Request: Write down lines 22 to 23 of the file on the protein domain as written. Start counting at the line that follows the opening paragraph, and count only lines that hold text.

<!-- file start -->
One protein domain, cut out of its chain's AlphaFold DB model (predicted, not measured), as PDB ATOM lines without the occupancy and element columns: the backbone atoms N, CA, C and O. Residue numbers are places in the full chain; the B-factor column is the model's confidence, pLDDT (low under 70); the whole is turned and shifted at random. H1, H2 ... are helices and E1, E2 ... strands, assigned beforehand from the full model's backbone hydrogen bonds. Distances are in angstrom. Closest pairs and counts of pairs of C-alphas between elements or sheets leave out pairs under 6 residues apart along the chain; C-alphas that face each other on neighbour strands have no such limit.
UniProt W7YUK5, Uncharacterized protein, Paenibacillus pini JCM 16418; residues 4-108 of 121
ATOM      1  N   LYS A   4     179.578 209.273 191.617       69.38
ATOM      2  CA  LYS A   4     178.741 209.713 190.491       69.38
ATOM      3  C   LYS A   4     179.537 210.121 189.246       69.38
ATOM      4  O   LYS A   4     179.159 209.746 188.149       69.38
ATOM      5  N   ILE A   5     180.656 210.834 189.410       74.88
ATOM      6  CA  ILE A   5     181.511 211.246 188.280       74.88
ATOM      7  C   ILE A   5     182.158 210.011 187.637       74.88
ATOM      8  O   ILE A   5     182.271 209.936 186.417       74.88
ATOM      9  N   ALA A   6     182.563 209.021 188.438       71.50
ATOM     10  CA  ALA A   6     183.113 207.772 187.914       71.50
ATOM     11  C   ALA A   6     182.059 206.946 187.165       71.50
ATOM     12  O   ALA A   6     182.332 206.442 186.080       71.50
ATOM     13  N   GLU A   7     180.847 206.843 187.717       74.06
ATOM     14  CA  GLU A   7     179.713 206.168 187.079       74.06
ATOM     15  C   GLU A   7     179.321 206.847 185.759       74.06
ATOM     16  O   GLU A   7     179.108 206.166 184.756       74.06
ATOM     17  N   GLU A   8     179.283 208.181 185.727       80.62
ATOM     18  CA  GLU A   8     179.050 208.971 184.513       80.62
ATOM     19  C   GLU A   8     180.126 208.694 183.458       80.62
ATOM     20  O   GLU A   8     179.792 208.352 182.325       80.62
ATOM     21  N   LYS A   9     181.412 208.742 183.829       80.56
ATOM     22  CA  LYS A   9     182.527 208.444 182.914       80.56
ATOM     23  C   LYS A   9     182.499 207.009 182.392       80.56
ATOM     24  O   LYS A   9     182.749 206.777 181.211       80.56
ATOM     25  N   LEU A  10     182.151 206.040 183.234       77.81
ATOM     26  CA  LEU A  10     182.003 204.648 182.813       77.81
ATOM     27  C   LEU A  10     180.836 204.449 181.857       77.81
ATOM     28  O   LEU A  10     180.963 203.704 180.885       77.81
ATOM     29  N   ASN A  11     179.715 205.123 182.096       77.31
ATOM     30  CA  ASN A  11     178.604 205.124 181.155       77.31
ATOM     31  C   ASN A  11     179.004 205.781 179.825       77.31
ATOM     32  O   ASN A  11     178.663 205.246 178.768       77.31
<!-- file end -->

ATOM     21  N   LYS A   9     181.412 208.742 183.829       80.56
ATOM     22  CA  LYS A   9     182.527 208.444 182.914       80.56